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Homophobia in the Age of AIDS

By Dr. George, Ayala Executive Officer

May 17, 2010

Dr. George Ayala, Congressmember Barbara Lee, and Othman Mellouk, MSMGF Co-Chair and President of Morocco’s Association de Lutte Contre le Sida Maroc at a March 1 open house announcing MSMGF’s new headquarters in downtown Oakland

Angelinos know George Ayala, PsyD, from his terrific work as a social scientist and as the former Director of Education at AIDS Project Los Angeles for many years. He was always the man to call for a reliable explanation of research on demographics and prevention issues such as stigma. As we consider the International Day Against Homophobia, I urge you to read this article and consider the link to HIV/AIDS. - Karen Ocamb

Though the International Day Against Homophobia (IDAHO) has a relatively short history, each passing year makes a stronger case for its existence. In the twelve months since the last IDAHO took place, same-gender loving men and women in Uganda faced the prospect of execution, visitors to a gay health clinic in Kenya were doused in gasoline, and roving death squads tortured, murdered and dismembered effeminate men in Iraq.

It takes no stretch of imagination to understand that atrocities like these are the product of homophobia. They are vile and horrifying and we should do everything in our power to stop them. To understand the full effect of homophobia, however, one must look past the most obvious examples. As the body of literature on homophobia grows, it has become clear that it plays a driving role in another human rights crisis—the AIDS crisis.

Gay men and other men who have sex with men (MSM) are at higher risk of contracting HIV, regardless of what region of the world they live in. MSM in low- and middle-income countries are, on average, 19 times more likely to be infected with HIV than the general population. Wealthy countries are no exception, with MSM in the United States, United Kingdom, and Australia experiencing infection rates up to 44 times higher than those of their heterosexual counterparts.

The history of AIDS in the United States is littered with examples of homophobia’s role in the spread of HIV. We watched President Reagan drag his feet in the earliest days of the epidemic, refusing to acknowledge a growing public health emergency, while what was then known as Gay Related Immune Deficiency killed thousands of gay men from New York to San Francisco. Denial continues to drive our epidemic today, reflected in HIV prevalence rates among Black MSM and other MSM of color as high as those in the hardest hit nations in Sub-Sahara Africa.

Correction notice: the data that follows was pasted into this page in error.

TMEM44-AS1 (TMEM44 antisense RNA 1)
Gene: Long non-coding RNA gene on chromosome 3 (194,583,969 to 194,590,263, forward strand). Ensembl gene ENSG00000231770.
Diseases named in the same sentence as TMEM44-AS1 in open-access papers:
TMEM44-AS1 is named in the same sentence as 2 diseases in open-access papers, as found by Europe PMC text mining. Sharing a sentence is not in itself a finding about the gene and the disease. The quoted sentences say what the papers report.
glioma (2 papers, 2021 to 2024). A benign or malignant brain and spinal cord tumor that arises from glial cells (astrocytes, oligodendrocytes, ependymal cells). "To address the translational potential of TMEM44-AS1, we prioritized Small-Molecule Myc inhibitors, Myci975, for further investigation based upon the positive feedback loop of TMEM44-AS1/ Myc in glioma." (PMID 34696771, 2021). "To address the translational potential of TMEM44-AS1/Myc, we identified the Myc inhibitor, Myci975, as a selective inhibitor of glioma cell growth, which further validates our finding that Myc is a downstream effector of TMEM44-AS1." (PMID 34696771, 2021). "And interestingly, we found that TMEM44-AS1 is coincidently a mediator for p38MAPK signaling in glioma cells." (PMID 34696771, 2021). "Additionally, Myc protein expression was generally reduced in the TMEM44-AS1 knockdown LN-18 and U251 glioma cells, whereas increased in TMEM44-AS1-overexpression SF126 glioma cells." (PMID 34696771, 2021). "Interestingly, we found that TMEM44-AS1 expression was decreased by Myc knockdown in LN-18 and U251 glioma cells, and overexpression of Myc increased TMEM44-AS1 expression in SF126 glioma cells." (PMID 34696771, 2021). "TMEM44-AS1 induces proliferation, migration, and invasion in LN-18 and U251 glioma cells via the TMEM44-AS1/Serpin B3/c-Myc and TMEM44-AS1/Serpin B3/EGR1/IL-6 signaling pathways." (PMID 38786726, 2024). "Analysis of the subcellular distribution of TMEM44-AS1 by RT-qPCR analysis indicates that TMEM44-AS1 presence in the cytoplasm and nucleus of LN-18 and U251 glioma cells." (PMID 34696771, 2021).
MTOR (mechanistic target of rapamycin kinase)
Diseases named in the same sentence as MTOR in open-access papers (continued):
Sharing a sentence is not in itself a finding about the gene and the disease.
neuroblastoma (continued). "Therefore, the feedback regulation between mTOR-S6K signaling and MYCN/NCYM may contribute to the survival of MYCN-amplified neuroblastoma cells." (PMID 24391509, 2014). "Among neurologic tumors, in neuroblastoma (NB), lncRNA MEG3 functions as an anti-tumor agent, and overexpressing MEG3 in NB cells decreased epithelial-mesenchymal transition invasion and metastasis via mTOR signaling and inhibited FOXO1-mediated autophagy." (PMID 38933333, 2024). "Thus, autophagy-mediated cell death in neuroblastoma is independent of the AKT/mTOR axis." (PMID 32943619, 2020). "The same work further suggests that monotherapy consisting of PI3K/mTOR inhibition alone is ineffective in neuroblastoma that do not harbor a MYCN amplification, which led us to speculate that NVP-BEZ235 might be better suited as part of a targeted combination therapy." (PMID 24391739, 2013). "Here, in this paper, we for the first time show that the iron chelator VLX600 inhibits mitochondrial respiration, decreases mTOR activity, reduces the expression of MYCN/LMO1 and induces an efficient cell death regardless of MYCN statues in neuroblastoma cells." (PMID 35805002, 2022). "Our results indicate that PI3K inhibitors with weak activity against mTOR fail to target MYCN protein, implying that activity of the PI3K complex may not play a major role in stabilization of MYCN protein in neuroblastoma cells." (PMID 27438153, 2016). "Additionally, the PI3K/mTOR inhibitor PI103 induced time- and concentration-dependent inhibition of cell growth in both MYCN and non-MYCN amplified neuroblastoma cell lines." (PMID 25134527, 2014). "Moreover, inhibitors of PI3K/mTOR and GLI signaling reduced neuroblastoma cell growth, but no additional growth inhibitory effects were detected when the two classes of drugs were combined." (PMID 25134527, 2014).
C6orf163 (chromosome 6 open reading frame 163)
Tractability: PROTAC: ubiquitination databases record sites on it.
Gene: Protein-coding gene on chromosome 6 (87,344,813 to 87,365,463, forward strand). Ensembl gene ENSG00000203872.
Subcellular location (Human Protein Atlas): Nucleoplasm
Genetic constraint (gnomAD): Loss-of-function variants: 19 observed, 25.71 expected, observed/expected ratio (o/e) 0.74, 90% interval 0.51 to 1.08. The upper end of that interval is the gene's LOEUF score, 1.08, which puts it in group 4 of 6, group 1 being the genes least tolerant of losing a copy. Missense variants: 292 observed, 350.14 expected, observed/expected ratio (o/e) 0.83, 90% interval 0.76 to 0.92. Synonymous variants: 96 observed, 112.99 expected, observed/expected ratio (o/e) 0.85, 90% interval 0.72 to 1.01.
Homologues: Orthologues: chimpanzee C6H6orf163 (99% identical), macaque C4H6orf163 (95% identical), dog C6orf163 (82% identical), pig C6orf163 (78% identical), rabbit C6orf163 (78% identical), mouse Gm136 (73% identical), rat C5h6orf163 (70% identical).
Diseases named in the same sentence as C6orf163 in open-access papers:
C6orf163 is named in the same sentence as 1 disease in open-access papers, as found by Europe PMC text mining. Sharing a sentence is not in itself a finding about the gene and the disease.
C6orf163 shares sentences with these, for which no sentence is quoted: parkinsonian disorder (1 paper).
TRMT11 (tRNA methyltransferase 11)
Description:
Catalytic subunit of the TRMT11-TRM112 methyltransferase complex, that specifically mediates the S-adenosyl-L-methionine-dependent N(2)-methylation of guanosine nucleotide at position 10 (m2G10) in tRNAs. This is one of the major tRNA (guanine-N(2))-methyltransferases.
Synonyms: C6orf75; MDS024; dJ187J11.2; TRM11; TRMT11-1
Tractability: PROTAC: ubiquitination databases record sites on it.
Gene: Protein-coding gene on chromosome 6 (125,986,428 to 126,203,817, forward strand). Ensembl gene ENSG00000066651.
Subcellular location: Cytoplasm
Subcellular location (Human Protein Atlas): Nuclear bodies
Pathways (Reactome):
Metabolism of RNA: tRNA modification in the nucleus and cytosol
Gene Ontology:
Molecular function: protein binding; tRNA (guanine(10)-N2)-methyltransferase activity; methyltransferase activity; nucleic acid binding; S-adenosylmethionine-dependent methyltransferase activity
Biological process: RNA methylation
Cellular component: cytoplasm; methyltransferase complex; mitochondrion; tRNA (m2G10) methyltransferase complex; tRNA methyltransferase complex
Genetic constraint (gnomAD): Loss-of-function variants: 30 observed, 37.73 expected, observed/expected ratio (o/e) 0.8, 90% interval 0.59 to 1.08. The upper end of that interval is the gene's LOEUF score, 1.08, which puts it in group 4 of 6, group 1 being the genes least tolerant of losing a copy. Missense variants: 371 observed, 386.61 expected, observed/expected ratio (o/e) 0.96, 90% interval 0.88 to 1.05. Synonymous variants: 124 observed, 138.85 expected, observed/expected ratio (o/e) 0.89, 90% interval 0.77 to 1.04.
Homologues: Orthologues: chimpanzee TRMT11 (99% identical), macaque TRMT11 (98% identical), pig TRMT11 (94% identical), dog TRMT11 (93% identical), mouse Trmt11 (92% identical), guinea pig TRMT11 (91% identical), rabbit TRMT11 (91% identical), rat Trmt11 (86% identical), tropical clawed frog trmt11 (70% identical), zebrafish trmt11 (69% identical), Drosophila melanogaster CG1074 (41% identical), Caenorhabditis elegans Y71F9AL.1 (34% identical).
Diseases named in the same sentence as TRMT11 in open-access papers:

While we are still struggling to reverse these trends in the United States, this same brand of denial remains alive and well around the world. Despite soaring prevalence rates recorded among MSM in a wide variety of country contexts—Colombia, 19.4%; Senegal, 21.5%; Thailand, 24.6%—silence and inaction plague the global response, with more than 90 countries failing to report any data on the number of MSM reached by prevention efforts in their 2008 evaluations to the United Nations.

Refusal to acknowledge a flaring epidemic can be compounded by discriminatory laws that make outreach work nearly impossible. Homosexuality is against the law in nearly 80 countries around the world. If MSM in these countries wish to discuss their sexual risk factors with an HIV service provider, they must risk criminal sanctions to do so. Organizations that attempt to provide MSM-specific services in these settings face similar risks and are often accused of “promoting homosexuality.”

Even in countries where homosexuality is not specifically criminalized, experiences of homophobia can drive MSM underground, making them hard to reach with salient prevention programs and information. Homophobic comments by healthcare providers are common and particularly harmful, pushing MSM away from clinics that are often the only source of HIV prevention, testing, and treatment. These factors combined work to disconnect and disenfranchise MSM from the information, services, and support they need to protect themselves from HIV. Tragically, these same homophobic actions that hinder health-seeking behavior also exacerbate risk of HIV transmission – more and more studies indicate that MSM who experience higher levels of social discrimination are more likely to engage in risky sexual behavior.

Today, on IDAHO 2010, hundreds of organizations around the world are engaging in campaigns for the legal protection, social acceptance, and basic human rights denied to millions of men and women because of their sexual orientation. As we struggle to overcome the root causes and effects of homophobia, we must consider its full effect on the lives of same-gender loving men and women – including its impact on health and HIV. Without ending homophobia, we have no hope of ending AIDS.

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URL to article: http://www.lgbtpov.com/2010/05/homophobia-in-the-age-of-aids/